The Asian Development Bank (ADB) plans to extend loans averaging US$22mn per year to Azerbaijan over the next three years.
Since joining the ADB in 1999, the bank has approved 10 technical assistance projects and two Japan Fund for Poverty Reduction grants for Azerbaijan. It is envisaged that public sector lending will start this year.
The ADB’s programme will focus on four main sectors, with assistance planned for internally displaced persons, agriculture and rural development, the water sector, and road development.
The total loan amount earmarked for the period is US$65mn-US$70mn of concessional funds (ADF resources) and about US$40mn in non-concessional funds (OCR resources). The final amount will depend on the ADB’s resource availability and country performance.
The main challenge facing the government is how to address the serious poverty situation. Almost half of the population lives below the national poverty line and 17% were living in extreme poverty in 2001.
But amid a global slowdown, Azerbaijan’s economy maintained strong growth momentum in 2002. Real gross domestic product growth accelerated from 9.9% in 2001 to 10.6% on 2002, driven by increased foreign direct investment in the oil and gas sector.
Growth is expected to remain buoyant at least until the end of the decade, provided there is no political instability and major investment projects in the oil and gas sectors are implemented on schedule.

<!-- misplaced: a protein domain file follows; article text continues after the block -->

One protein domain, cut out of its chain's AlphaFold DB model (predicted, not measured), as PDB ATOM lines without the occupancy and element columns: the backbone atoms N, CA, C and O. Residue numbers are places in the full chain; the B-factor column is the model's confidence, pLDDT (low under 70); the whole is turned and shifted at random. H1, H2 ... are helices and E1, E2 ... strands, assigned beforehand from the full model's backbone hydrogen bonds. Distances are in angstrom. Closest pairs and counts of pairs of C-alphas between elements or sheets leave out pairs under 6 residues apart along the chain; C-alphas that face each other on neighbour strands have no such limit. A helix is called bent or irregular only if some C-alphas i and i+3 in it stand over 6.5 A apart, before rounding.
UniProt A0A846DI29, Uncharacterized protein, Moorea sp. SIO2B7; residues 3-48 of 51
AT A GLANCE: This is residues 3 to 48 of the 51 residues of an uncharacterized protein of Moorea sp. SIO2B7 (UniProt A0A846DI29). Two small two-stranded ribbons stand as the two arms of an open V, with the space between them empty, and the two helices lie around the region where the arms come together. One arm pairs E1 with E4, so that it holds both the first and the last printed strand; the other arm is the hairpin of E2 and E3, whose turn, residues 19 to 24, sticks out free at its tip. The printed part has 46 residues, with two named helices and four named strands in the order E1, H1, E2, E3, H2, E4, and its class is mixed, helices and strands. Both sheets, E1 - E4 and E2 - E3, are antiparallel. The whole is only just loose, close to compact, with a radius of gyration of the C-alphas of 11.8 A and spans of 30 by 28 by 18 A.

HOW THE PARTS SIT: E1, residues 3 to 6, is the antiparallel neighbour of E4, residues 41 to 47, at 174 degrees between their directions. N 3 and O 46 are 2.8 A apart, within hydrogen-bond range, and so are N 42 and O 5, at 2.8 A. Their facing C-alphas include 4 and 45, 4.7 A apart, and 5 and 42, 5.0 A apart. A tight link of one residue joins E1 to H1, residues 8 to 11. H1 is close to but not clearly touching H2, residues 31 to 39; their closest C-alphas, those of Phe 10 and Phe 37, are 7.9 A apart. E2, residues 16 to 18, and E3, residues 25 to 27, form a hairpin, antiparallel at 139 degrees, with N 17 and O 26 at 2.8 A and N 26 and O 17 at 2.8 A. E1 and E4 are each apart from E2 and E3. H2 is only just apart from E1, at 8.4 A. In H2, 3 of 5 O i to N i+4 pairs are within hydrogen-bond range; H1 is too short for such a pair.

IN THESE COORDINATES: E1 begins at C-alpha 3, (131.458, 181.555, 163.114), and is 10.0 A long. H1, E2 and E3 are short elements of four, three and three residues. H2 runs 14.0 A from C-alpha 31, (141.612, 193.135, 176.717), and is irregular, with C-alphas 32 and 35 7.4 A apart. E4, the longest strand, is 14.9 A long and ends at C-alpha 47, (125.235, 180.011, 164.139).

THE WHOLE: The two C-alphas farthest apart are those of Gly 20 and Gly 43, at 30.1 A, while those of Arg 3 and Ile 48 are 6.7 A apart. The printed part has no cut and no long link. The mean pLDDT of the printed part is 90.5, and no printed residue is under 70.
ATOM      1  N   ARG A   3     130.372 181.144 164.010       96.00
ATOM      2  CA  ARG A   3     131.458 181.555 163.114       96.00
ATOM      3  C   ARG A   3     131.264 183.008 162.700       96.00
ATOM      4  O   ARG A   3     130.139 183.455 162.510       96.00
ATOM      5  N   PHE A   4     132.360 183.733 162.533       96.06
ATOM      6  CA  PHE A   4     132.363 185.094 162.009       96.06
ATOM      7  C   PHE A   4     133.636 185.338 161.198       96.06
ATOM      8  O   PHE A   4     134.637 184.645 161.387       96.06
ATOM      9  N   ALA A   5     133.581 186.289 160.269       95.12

“The encouraging economic news and the government’s recent reform commitments are a positive signal to the funding community,” says Marco Gatti, an ADB senior country programs specialist. “These developments provide the ADB with an opportunity to help improve governance and strengthen infrastructure and institutions, so that the benefits of economic growth can filter through to more of the population.”
Seven loans are planned for the period, among which:
In the water supply and sanitation sector, the ADB will improve the living and health conditions in three secondary towns.
To promote agricultural and rural development, the bank will reduce the adverse impacts of flooding in four flood-prone areas. It will also assist the government to prepare a microfinance development strategy to provide basic financial services in rural areas and develop the infrastructure for internally displaced persons.
In the road sector, the ADB is planning to finance two loans for improving the central and southern Azerbaijan road corridors, to give greater connectivity to rural roads and improve the highway infrastructure.
An early childhood development project planned for 2005 will provide support services for children, particularly those who are most vulnerable and disadvantaged, including the internally displaced.
The loans will be complemented by a technical assistance program covering 12 projects and totaling US$6mn. These will support a range of economic, thematic, and sector work.